Our farm has relied heavily on a number of heritage and heirloom seed varieties for our vegetable production over the years. If you love Black Krim tomatoes, Thelma Sanders Acorn Squash or Grandpa Admire's Lettuce, you can thank Seed Savers for making them available to farms like ours and gardeners like yourself (if you garden). Our farm has pushed back against the increased reliance on F-1 hybrid seeds by trying to use open pollinated varieties whenever we are able to - we support Seed Savers mission, in part, by simply working to grow and sell those varieties rather than relying on an increasingly small number of seed producers. Diversity in seed is important.
Scattergood Friends School (and Farm)
Charity Navigator - 100
This recommendation may seem a bit out of place if we are talking about environmental issues, but this is where our personal connection gives us an inside scoop to understand what the non-profit does. We have friends who teach and run the farm that is attached to the school. We are aware of how the school uses its farm and surrounding natural areas to educate young people with hands-on experiences. Exposing young people to nature and to how food is grown (they raise vegetables and meats for consumption at the school) is an excellent way to make a difference in how we care for our world now and how we prepare to care for it in future generations.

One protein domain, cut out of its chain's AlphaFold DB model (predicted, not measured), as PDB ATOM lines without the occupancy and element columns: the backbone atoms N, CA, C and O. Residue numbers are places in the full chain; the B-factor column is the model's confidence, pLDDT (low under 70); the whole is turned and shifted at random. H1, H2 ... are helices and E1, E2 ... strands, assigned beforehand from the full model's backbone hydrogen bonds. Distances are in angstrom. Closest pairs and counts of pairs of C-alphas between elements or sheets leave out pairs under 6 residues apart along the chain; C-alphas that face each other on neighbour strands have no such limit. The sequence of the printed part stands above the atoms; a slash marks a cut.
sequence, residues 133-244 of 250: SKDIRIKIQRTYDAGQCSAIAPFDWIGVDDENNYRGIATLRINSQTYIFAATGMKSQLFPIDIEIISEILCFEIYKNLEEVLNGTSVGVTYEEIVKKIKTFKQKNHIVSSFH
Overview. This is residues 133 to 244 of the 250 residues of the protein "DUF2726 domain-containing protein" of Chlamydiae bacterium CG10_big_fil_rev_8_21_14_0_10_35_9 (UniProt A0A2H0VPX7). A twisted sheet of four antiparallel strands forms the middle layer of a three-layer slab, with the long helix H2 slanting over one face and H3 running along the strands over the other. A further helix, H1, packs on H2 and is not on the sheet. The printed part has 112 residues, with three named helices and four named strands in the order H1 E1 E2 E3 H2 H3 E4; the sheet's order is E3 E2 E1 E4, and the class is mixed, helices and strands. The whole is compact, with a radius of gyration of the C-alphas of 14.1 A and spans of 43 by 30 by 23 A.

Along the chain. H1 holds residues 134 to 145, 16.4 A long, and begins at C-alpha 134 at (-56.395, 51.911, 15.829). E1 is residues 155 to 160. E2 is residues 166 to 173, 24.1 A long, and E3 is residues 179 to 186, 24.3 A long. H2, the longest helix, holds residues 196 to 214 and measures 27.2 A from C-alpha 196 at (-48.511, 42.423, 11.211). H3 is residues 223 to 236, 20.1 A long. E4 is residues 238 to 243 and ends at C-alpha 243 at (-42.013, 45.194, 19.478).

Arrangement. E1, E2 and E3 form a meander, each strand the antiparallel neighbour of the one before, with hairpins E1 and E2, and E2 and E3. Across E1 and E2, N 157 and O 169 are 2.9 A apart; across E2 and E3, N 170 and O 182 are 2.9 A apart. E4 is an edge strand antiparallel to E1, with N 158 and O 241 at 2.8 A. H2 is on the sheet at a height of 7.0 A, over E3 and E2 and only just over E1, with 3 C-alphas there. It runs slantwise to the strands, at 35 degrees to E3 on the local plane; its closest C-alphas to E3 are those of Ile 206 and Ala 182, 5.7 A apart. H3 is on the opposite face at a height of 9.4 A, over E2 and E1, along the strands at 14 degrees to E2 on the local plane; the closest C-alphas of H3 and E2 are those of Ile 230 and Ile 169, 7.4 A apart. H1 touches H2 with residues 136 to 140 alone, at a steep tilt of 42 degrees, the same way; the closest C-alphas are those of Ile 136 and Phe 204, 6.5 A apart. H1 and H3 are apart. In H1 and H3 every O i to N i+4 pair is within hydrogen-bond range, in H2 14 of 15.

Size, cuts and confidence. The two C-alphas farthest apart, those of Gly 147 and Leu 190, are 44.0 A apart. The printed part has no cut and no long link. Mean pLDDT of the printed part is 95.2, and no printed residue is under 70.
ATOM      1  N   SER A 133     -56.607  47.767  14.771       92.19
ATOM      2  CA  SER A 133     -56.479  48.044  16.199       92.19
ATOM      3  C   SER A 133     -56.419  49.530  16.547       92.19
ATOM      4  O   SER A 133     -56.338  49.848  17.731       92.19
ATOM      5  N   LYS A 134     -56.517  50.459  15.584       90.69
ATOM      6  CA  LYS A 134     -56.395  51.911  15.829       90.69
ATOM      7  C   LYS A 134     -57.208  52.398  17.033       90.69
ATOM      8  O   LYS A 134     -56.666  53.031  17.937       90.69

Charity Navigator - 96.81
Rodale is synonymous with organic. We have at least two Rodale books that have been in our reference library from day one at the Genuine Faux Farm. While Rodale is centered on the East coast, they recently (in the past couple of years) opened their Midwest Organic Center in Marion, Iowa.
In my opinion, it is important that organizations such as Rodale, PAN and Xerces put a focus in a state such as Iowa. Why? Well, Iowa may be one of the most unfriendly states (in general) for their efforts with the overwhelming strength of corporate agriculture in opposition to their goals. The strength of these larger organizations are needed if we want to make headway. If you decide to donate to Rodale, please tell them that you support their center in Marion.